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February 19, 2013



A fascinating talk but I think it would have benefited from a greater engagement with opposing perspectives. Your treatment of 'Catholic Restoration' is superficial at best and you dismiss its proponents as self-evidently wrong. This seems reminiscent of the dogmatic certitude you impute to the Vatican. It's always perilous to invest so much confidence in the merits of one's own opinions.

It is a fallacy to see Vatican II or its implementation as constituting the 'end of history'. All ecumenical councils are bound by their time and context; Vatican II can be no more definitive than Trent. The world has changed drastically since 1962. The impulses which gave rise to the Council (primarily aroused by World War II and the attendant horrors) were time-specific and you cannot blame succeeding generations, who grew up in a very different environment, for feeling out of sympathy.

Another defect you suffer from (and it is so overarching in your worldview that it marinates almost all your posts on this blog) is an over-idealized conception of "the laity". Your ideal of the laity as being 'united' is naive and you portray us in much the same manner that Marxists speak of the working-class (as a homogeneous group all possessing the same interests and views) but this woefully underestimates the heterogeneous nature of lay people. (Many of us are loud partisans of the 'Catholic Restoration' you decry.) I fear your depiction of the enthusiasm and initiative of the laity is grounded in wishful thinking. I worked in a local parochial house (this was the cathedral parish) in my teenage years and one of the constant frustrations of the local priests was getting lay volunteers to assume the functions they perceived proper to them. Readers and altar servers were unreliable or late; few were interested in replacing them.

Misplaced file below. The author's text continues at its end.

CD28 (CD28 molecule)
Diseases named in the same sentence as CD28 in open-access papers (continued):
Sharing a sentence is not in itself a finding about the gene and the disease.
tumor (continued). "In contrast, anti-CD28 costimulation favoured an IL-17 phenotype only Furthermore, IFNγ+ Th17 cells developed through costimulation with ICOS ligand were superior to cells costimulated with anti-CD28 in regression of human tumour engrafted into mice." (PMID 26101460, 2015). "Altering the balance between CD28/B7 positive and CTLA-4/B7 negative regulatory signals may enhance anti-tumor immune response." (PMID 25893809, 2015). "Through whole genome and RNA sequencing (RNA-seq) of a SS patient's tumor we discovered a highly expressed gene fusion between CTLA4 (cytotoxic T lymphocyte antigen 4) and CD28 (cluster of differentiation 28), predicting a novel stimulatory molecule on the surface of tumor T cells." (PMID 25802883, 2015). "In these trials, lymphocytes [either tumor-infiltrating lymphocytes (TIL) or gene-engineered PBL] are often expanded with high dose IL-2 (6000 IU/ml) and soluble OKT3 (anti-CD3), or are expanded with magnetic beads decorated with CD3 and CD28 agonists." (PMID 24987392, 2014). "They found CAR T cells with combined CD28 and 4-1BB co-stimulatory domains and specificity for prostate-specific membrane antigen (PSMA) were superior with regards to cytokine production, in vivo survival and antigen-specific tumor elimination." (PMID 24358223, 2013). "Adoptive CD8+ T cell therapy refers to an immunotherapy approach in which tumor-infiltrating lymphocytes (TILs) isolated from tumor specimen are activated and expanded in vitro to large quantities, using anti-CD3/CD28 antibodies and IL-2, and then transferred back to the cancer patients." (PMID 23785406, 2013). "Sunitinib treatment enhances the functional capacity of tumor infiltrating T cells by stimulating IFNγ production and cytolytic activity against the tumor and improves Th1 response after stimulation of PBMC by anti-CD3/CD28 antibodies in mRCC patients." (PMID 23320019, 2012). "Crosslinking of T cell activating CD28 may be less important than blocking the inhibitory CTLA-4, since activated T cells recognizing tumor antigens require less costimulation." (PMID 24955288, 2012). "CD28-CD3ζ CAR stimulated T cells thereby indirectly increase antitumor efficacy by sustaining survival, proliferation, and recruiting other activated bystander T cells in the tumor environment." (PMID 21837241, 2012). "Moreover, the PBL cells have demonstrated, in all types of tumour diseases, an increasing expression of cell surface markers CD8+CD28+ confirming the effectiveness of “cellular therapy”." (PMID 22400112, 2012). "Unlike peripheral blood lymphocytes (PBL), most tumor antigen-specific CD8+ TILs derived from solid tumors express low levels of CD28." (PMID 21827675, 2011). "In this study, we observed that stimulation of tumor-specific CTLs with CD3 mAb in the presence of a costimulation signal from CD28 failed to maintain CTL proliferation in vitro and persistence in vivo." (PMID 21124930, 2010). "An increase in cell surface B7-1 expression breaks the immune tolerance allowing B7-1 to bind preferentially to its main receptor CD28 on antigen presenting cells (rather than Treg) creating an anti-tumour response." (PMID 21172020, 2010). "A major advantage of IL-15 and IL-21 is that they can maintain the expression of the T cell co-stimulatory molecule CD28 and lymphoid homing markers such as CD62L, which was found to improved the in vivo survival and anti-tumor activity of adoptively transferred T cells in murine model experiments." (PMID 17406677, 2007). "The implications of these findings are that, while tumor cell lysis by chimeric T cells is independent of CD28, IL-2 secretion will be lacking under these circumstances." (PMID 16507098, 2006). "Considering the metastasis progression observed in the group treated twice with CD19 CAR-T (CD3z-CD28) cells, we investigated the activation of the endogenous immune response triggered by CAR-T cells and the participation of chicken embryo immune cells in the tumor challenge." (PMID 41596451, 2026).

I also question why you are so hostile to even the faintest suggestion that the Church has jettisoned valuable aspects of her heritage, and that elements of these may be worthy of retrieval. I timidly wonder if it is because you have invested so much of your own priestly identity and energy into a certain view of the Council that you feel is fading. Perhaps it will instill in you a sympathy for the new generation of Catholics who feel disillusioned with the insipid iconoclasm bequeathed by the Vatican II generation and are determined to put things right. Your generation didn't respect the values and ideals of your predecessors, neither will we.

Gene O'Grady

I've heard iconoclasm called many things, but "insipid" is a new one.

On the other hand, after spending several years doing my best to coordinate lay volunteers I can sympathize with that part of Shane's post. Perhaps the question that comes to me primarily, however, is why the generation that came of age in the 1940-1960 time frame, in some respects the first really well educated generation of American Catholics, took so eagerly, and successfully, to those roles, and why the tradition declined. Being of an opposite viewpoint to Shane, I suspect a sense of betrayal on the part of the restorationists, and the impact of the inept handling of the role of women in the Montini-Wojtyla church.

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